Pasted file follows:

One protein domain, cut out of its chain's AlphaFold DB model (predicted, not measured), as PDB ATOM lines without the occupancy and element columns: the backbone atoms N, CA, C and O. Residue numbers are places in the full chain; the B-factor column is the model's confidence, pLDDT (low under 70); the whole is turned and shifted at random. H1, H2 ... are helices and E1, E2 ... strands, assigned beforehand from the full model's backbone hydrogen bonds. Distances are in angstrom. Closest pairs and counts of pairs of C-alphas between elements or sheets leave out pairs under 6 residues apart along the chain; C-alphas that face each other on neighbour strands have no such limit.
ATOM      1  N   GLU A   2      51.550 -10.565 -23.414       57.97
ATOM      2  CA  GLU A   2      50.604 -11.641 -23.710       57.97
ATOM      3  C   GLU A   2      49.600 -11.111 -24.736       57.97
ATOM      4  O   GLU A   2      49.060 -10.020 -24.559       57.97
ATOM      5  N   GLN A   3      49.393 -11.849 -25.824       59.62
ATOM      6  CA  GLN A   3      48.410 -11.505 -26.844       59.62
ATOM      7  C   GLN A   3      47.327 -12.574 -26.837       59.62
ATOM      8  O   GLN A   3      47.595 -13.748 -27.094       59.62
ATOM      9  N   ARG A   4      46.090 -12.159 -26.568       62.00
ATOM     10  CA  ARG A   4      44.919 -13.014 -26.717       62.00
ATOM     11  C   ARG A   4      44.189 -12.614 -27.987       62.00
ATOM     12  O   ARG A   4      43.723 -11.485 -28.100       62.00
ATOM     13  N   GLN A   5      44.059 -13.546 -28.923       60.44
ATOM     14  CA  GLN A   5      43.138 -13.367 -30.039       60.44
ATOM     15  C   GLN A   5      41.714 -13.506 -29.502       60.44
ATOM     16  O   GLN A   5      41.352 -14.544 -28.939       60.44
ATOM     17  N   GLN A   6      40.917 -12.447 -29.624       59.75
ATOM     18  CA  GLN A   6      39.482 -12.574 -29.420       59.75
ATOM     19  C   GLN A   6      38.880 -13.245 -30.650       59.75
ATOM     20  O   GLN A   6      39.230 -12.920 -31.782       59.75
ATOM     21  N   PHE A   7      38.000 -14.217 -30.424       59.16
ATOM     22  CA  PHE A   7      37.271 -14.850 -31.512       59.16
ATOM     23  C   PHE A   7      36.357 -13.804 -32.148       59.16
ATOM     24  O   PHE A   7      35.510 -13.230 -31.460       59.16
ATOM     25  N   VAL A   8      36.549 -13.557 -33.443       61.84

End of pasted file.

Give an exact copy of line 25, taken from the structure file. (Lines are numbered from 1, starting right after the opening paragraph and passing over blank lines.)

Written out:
ATOM     25  N   VAL A   8      36.549 -13.557 -33.443       61.84